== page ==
The origins of fuses can be traced back to the field of electrical engineering in the early 19th century. At that time, people began to realize that excessive current could damage circuits and equipment or cause fires. To solve this problem, they started looking for a device that could automatically cut off the current.
Around 1864, people began to use fusible wires or thin plates as electrical protection devices. These wires or plates could melt when the current was too large, preventing the flow of current, thereby protecting circuits and equipment.
In 1890, Thomas Edison obtained a patent for the electrical fuse, marking the birth of the fuse as a common electrical protection device. Edison's patent described a fuse design based on lead wire.
In the second half of the 20th century, with the advancement of electronic technology, the design of fuses became more precise and reliable. Modern fuses can be customized according to current characteristics, time characteristics, and breaking capacity requirements to provide more efficient and accurate electrical protection.
The basic structure of a fuse usually includes the following main parts:
Fuse Wire: The fuse wire is the core part of the fuse which is responsible for disconnecting the circuit when there's an overload current. It's usually made of metal or alloy wire, with a lower melting point and higher resistance. When the current exceeds the rated current of the fuse, the fuse wire will melt due to overheating, cutting off the circuit.
Fuse Holder: The fuse holder is the component that installs and fixes the fuse wire, usually made of insulating material. It provides support and connection for the fuse, while protecting the operator from the risk of electric shock.
Fuse Cap: The fuse cap is a protective cover located at the top of the fuse to protect the fuse from the external environment and prevent the risk of electric shock when touching electrical components.
Fuse Base: The fuse base is the connector of the fuse, usually located in the circuit. It provides an interface for inserting and removing the fuse and ensures a good electrical connection.
Fuse Indicator: Some fuse devices may be equipped with a fuse indicator to show whether the fuse is working properly. When the fuse melts, the indicator will send a signal, prompting the need to replace the fuse.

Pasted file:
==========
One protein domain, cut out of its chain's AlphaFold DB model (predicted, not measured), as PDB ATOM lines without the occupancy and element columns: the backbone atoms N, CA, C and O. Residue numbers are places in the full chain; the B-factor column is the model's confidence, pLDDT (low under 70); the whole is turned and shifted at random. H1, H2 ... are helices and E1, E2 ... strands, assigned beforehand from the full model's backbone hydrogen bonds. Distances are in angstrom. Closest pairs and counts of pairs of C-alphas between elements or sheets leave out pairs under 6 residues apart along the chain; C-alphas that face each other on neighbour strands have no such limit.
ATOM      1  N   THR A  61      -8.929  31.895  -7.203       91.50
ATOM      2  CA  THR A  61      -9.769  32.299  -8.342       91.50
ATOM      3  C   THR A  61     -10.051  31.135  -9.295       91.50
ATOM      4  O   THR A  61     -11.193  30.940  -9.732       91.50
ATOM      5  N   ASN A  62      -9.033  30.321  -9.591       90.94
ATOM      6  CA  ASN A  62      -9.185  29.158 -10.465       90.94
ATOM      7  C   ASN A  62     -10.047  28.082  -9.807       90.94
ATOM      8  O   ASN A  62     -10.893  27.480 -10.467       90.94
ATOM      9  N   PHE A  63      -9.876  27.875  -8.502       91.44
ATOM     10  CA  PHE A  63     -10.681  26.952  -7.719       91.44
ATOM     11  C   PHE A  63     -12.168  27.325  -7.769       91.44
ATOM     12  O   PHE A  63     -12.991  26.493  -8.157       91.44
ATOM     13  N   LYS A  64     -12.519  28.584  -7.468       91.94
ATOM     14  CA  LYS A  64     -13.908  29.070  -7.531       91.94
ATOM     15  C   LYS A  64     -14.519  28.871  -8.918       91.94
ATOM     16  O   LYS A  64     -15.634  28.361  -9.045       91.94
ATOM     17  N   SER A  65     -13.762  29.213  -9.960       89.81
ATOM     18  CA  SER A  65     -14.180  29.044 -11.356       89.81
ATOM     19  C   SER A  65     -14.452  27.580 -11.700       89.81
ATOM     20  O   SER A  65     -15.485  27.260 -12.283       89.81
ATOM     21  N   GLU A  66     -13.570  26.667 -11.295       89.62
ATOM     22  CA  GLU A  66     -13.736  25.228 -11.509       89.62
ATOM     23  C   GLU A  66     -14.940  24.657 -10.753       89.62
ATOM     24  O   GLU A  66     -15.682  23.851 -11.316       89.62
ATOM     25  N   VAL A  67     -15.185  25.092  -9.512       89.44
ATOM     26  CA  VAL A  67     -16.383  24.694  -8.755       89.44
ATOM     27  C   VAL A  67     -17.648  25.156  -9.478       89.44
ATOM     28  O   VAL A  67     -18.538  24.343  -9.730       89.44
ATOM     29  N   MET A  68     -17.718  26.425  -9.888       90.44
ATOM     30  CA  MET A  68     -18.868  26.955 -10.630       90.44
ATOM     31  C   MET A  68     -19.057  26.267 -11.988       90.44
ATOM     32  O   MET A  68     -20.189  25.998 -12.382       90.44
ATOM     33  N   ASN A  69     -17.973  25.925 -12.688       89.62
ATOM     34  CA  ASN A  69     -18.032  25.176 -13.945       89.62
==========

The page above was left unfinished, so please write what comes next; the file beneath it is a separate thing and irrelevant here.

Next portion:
Rated Voltage: The rated voltage of the fuse determines its ability to suppress arcs after opening. When choosing a fuse, its rated voltage must be at least as large as the voltage source of the circuit it is protecting. Generally, the rated voltage of a fuse for low voltage systems ranges from 125 V to 600 V.
Rated Current: All fuses have a rated current, which represents the maximum current that the fuse can safely carry. Typically, the rated current of the fuse should not exceed the current carrying capacity of the wire in the circuit. For example, if the rated current of the wire is 15 A, the size of the fuse should not exceed 15 A. The rated current of a fuse ranges from a fraction of an ampere to several thousand amperes.
Interrupt Rating: The interrupt rating is the maximum current that the fuse can safely interrupt without bursting or arcing. When a short circuit occurs, high-energy destruction occurs. The interrupt rating indicates the high current conditions that the fuse can safely interrupt. The interrupt rating of most modern fuses is in the hundreds of thousands of amperes.
When we talk about fuses and circuit breakers, they're like the guardians of the circuit, protecting the circuit from problems like overload and short circuits. Although their goals are the same, they have some differences in their working principles, characteristics, and applications.
Fuses are simple and reliable devices that protect circuits by heating and melting, characterized by quick response. They are economical and widely applicable to various circuit applications. However, fuses need to be replaced manually, cannot adjust the rated current, and do not have a clear fault indication when melting, requiring inspection.
Circuit breakers are intelligent switches that protect circuits through electromagnetic force and contact switches. They are reusable, can be manually or automatically reset, and do not need to be replaced. Circuit breakers usually have a fault indication function, indicating whether overload protection has been triggered. In addition, circuit breakers have adjustable rated current settings, are more flexible, and adapt to different current needs.
In conclusion, fuses are suitable for simple circuit protection, economical, but require manual replacement and inspection. Circuit breakers have the advantages of reusability, flexible adjustment, and fault indication, and are suitable for a variety of current ranges and application scenarios. Choosing the right device depends on the specific circuit needs and safety requirements.